Oberheim at NAMM 2017

Sonic State and Tom Oberheim … nice combo for a trade show right there. Head to the video below to check out Nick Batt talking to Tom Oberheim with a little history lesson and walk through of the projects. Features aren’t discussed at length so I’ll dive into those myself below. Above is an image of the first Ring Modulator available aimed at performing musicians in 1970. Tom brought this along to NAMM and there’s also his phase shifter (that I believe went on to be a Maestro product) that was made in 1971. Both of those are now going to be available in adapted form in the eurorack format along his new synth modules.

You can see both the Phase Shifter and the Ring Modulator in the image above and both look to be fully featured, however a little big (hides under chair for my criticism). It’s interesting to see an effect in and out switch rather than a single on off button or switch. I wonder if there’s an advantage to doing it that way, or just something to follow the original designs. You have 3 speed buttons for low, medium or high frequency phase shifting along with an external modulation input, speed CV input and direct out. The direct out I think might be the internal LFO modulation. There’s then the obvious input and output. The Ring Modulator again has the in and out effect switch and low medium and high ranges. There’s knobs for input (input level no doubt), frequency and depth along with small trim knobs for the X and Y. The bottom input section gives us a big hint into how the unit works. There’s an external carrier input which hints at an internal one. That would also make sense for the carrier output and 1v/oct input. So there’s an internal oscillator to be used as a carried which you can also control the pitch of with your usual sources. There’s then a input (for the modulator I imagine) and an output. Both modules are “exactly the same circuit for 1970 and 1971”.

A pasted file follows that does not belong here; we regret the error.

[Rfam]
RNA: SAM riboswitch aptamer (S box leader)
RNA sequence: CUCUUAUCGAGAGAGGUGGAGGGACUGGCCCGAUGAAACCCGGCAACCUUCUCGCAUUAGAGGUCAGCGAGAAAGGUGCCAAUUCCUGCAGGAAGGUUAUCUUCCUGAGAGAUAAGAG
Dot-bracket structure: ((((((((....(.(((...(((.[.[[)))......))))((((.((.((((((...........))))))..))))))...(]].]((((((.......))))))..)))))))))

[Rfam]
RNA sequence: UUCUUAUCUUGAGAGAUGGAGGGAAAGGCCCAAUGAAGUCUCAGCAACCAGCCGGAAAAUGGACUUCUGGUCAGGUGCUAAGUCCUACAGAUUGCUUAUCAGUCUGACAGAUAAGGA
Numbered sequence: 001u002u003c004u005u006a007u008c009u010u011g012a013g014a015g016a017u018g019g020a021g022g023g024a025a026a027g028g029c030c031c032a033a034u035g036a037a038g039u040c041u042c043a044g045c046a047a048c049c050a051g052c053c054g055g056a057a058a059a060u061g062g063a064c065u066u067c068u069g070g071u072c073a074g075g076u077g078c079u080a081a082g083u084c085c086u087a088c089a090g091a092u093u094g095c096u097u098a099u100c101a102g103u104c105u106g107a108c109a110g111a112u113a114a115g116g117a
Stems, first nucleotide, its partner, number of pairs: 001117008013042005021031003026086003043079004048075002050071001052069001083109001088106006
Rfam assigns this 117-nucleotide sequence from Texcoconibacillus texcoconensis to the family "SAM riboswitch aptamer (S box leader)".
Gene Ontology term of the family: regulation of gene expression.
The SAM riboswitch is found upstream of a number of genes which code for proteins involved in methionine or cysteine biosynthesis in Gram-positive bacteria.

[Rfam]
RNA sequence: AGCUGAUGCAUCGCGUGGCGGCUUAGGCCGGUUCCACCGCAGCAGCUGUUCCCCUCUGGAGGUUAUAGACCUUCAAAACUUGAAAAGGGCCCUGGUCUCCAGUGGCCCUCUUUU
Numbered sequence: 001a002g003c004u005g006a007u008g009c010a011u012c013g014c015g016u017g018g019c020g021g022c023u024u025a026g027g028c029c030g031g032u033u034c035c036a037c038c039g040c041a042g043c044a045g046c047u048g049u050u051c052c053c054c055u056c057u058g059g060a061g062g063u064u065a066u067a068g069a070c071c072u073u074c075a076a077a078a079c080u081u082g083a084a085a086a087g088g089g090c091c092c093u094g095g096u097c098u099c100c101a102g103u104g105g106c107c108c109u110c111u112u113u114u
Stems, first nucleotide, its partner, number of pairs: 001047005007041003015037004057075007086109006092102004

The new synth voice SEM-X is current development of the SEM+ (they didn’t like the name) that Oberheim had showed at a previous NAMM show. In the picture you can see the SEM-X modules and their Patch Panels. Each SEM-X module is going to come with a Patch Panel but you can re arrange these in the layout above for ease of patching. Each SEM-X is an Oberheim voice with two VCOs, a multimode VCF, two envelope generators, one LFO and a small mod section.

According to Tom in the video these products will be available in a few months “probably in May”.

 

Nuclear Powered Random CV!

David Cramer over on Nervous Squirrel has created a nuclear powered module … nice, dangerous, exciting or scary … it’s certainly sure to pique people’s interest. The module works by looking at the “ticks” coming from a Geiger Counter holding the uranium and uses Ken Stone’s joystick schematic which is adapted to work these voltages into a random CV signal. You can adjust the range, offset and glide of the signal and you also get a trigger every time the Geiger Counter is activated.

Check out the site for more information.http://www.nervoussquirrel.com/modular

You may remember I covered the Nervous Squirrel Ring Modulator (based on the classic BBC 1963 ‘Dalek’ design) a good couple of years back.

(FYI I saw this on FACTMag and Synthtopia)

Module Of The Month – December 2016

The Ring SM from AJH Synth is the Ring Mod for people who don’t like Ring Mods and also a powerhouse for those that do. The 5 channel mixer with Subs is worth it alone but the ring modulator features and X Y and Z control (a first three way ring mod possible?), there’s frequency doubling and great clipping/saturation on the mixer when you want it. Check out some patches with the module below and take my word for it you should go out and buy one.